Rock musicians aren't known for giving away their last beer, so it comes as a bit of a shock when Matthew Good offers up his lone Pilsner Urquell. It's a muggy Friday afternoon, though, and I'm just parched enough to accept it. "I gotta leave on tour in a week, so there's nothin' in my fridge," explains the courteous host, handing over the premium imported brew before pouring himself some wine and sparking up a ciggie. We're hangin' at the Gastown loft he shares with Casey and Benji, two fine mutts he rescued through the SPCA. The home is zoned residential/commercial, so Good also works here; this is where he recorded the haunting cover of Daniel Johnston's "True Love Will Find You in the End" that closes his new CD, Hospital Music.
The loft is basically one giant room, but it suits Good's purposes well, and Casey and Benj aren't complaining. Against one wall sits the computer station from which Good regularly communicates, through extensive blogs, with his dedicated fan base. Two acoustic guitars, a Taylor and a Martin, stand ready for action beside sturdy metal shelves packed tight with movies and books, including works by his favourite poet, Czeslaw Milosz, and his latest read, Robert Fisk's The Great War for Civilisation. A framed gold record adorns the wall nearby, but it's not for the Matthew Good Band's hit-packed Underdogs album of '97; it's actually for Talk Talk's The Colour of Spring. Turns out Good, a hard-core Talk Talk fan, liberated the trophy from the CFOX basement after doing an interview there in the mid '90s. (To be fair, the station's program director at the time said he could have it.)
If Good had his own industry awards on display, they'd take up a fair amount of wall space. Each of his three solo CDs, and all five MGB discs, have surpassed the 50,000-unit mark, signifying gold status in Canada. But he's not one to flaunt his commercial accomplishments or put on airs; in fact, he's about as anti–Entertainment Tonight as they come. With his greasy, unkempt hair, worn jeans, and thrift-store T-shirt, Good could easily be mistaken for one of the disenfranchised Downtown Eastsiders smoking crack five storeys down on Cordova. He feels an affinity for the wayward souls just scraping by in his neighbourhood, and living on the fringes of Skid Row has definitely had an impact on the tone of his new CD. "Girl Wedged Under the Front of the Firebird" opens with a recording of a man on East Hastings talking about a young woman being run down by a car. The candid sound bite that kicks off "Champions of Nothing" has an anonymous East End alley dweller pontificating: "Weird here is normal. Weird here is the extreme somewhere else."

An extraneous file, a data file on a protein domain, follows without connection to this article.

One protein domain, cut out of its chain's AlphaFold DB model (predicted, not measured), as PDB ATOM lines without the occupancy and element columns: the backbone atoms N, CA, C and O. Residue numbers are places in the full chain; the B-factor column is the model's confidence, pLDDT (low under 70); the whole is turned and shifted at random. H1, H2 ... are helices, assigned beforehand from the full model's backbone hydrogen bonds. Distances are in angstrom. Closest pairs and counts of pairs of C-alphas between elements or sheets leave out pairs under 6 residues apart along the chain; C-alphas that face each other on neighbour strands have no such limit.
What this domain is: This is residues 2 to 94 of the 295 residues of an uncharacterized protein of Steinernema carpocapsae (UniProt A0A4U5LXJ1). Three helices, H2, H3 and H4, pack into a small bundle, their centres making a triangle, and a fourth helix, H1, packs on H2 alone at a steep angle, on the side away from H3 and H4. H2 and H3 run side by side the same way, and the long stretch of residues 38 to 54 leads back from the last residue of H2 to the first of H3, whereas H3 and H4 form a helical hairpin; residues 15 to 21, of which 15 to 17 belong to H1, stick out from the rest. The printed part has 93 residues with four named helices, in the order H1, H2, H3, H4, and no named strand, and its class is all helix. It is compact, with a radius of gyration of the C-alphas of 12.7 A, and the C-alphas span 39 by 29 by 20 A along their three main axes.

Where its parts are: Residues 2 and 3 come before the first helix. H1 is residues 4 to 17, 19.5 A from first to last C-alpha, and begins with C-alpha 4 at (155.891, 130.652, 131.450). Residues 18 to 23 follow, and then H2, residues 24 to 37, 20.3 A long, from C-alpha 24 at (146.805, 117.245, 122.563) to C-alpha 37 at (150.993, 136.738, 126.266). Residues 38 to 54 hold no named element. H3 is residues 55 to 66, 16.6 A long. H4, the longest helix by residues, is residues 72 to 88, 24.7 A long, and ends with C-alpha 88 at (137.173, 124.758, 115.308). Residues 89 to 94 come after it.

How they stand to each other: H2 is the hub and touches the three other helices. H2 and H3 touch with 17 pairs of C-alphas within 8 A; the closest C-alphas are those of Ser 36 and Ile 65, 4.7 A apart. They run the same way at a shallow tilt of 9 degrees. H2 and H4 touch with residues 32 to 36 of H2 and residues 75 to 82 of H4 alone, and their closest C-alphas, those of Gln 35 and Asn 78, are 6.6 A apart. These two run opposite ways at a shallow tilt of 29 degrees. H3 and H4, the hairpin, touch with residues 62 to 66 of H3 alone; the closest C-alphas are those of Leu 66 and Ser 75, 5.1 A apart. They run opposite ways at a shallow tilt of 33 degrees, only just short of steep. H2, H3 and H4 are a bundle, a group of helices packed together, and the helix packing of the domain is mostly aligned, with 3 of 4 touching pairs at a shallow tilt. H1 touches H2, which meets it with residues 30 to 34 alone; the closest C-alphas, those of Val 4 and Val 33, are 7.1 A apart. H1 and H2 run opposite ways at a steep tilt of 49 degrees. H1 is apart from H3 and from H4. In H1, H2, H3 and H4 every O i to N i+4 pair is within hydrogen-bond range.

With his social-activist bent, Good is quick to leap to the defence of Vancouver's downtrodden. "You wonder why city council, before going on break, votes themselves a pay raise," he grumbles, "then defers the subsidized-housing issue to a later date. The reality is that a lot of people down here need help; they suffer from mental illnesses. I don't ever walk out of my front door without realizing the fact that the only difference that separates many of them from me is the fact that I can afford drugs."
Drugs and mental-health problems played a major role in the creation of Hospital Music. Good has always suffered from anxiety, but after a painful divorce that anxiety became extreme, to the point where his doctor prescribed a high dosage of antidepressants. At the time neither Good nor his physician realized that the 36-year-old also suffers from bipolar disorder. Things came to a head when the troubled rocker was staying at his parents' house last summer. "I remember getting out of the shower and going into the spare bedroom where I was sleeping at the time," he recalls, "and that's all I remember. I woke up in the hospital and they said I took in excess of 45 [pills]. Given the nature of that, I had to willfully commit myself to the psychiatric ward."
Good's first self-produced CD, Hospital Music was written during his recovery. "I wrote the record how the record had to be written," he points out. "I took the subject matter and I translated that into music." The songs range from the dreamy, Pink Floyd–ian "Champions of Nothing"–replete with guitarist Rob Bruno's soaring David Gilmour–style solo–to the mid-tempo stomper "The Devil's in Your Details", which was cowritten in 2005 with former Age of Electric and Limblifter member Ryan Dahle, who sits in on lead guitar. Several songs feature just ace local skinbasher Pat Steward (Bryan Adams, the Odds) on drums and Good on everything else. He wrote 12 of the 15 tracks himself, but did look for outside inspiration from the Dead Kennedys, whose "Moon Over Marin" gets a mellow make over. "It's my favourite Dead Kennedys song," he relates, "and lyrically I think it's one of Biafra's greatest."
Matthew Good fans nationwide will soon be able to hear the artist's choice covers and newly minted originals, as he sets off on a 37-date tour from Victoria to the Maritimes and back. He's psyched about the intimate aspects of the solo acoustic setting. "There's that interaction between the audience where you feel like you're part of this big event," he says. "And given the personal nature of the record, I thought that it would be a really great way to stop and talk about crap and have a laugh, you know."
Matthew Good plays the sold-out Centre in Vancouver for Performing Arts on Thursday (September 20).